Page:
Miniature robots will soon be capable of carrying out many back-breaking jobs around the farm, including weeding and harvesting, according to an expert from Shropshire.
Machines which are capable of doing agriculture jobs with millimetre accuracy are just around the corner, says Professor Simon Blackmore, head of engineering at Harper Adams University near Newport.
They will be able to do delicate and complex tasks that have not previously been possible with large-scale machines.
Professor Blackmore said: "The trend on farms has been for machinery to get bigger and bigger and we have got to the stage where farmers are using huge tractors for small tasks.
"But up to 90 per cent of the energy going into cultivation today is there to repair the damage caused by machines."
Professor Blackmore said innovative approaches will help meet the challenge of feeding a growing population, which is expected to boom to nine billion by 2050.
Some of the technology being developed at The National Centre for Precision Farming at Harper Adams includes laser weeding and an autonomous sprayer which can identify between weeds and leaves and only attack the weeds.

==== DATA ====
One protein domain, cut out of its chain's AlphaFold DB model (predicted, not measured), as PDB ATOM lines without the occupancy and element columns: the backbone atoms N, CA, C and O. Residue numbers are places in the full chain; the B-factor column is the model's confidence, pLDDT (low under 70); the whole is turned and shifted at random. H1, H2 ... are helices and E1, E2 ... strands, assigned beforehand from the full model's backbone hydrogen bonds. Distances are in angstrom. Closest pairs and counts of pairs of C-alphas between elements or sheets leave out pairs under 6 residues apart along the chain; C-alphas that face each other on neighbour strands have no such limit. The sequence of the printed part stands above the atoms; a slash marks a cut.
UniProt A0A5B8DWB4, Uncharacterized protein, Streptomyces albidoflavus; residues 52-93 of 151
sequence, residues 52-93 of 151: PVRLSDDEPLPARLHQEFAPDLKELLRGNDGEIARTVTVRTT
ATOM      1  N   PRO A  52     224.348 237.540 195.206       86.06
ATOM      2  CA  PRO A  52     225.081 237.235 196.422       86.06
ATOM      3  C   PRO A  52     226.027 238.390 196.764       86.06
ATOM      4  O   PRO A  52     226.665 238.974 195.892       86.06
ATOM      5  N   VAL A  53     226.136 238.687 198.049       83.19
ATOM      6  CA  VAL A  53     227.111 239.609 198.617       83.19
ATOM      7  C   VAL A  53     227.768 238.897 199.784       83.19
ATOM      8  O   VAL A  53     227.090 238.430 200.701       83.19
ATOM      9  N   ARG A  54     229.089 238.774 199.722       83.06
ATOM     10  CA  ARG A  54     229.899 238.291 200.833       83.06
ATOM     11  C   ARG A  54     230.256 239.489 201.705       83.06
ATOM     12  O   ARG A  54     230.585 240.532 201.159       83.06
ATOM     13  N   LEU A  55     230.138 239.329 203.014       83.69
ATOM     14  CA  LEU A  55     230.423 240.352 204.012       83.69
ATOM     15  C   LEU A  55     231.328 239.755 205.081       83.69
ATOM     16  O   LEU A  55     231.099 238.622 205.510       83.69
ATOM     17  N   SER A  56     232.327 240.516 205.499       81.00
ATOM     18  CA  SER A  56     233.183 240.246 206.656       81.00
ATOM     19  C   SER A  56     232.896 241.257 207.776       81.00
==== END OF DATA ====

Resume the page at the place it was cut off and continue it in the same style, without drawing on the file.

But it doesn't stop there. There is also a "lettuce bot" capable of removing weeds from around the base of plants and a "wine bot" which patrols vineyards and carries out precise pruning.
And there is also selective crop harvester which harvests crops to buyer specifications.
Professor Blackmore said: "Up to 60 per cent of crops are not of saleable quality - so why harvest it?
"Crop robots might also mean we can keep value on the farm - grading, packing and sorting all at the point of harvest."
He said special laser zapping machines could radically reduce the amount of chemicals being used.
Professor Blackmore said: "Laser weeding can heat up the growing point of the weed and make it go dormant.
"This could reduce chemical use by 99 per cent."
Professor Blackmore said many of the machines were already developed and under research, but were not yet commercially available because of lack of demand.
He said: "All of these concepts have been researched and developed, but not many are available through what the machinery manufacturers say is lack of demand. How long will it take for UK farmers to take advantage of these new opportunities?"
One piece of technology already being used by farmers is aerial drones which give them a bird's-eye view of their fields.
About 40,000 farmers from around the world descended on the East of England showground for the Lincolnshire Agricultural Machinery Manufacturers Association (LAMMA) show this week.
Technology on show included a British-made drone and a machine called "Robocrop", which has a digital camera and looks down at the crop as it moves forward.
The images are analysed by a computer, which quickly decides whether what it is seeing is a weed or a crop.
Tiny blades then remove the weed, leaving the crop to flourish. The thought of robots patrolling Shropshire's meadows will not sit well with some - but farmers and the government believe that it is the future and Professor Blackmore does not believe that it will necessarily lead to a reduction in jobs.
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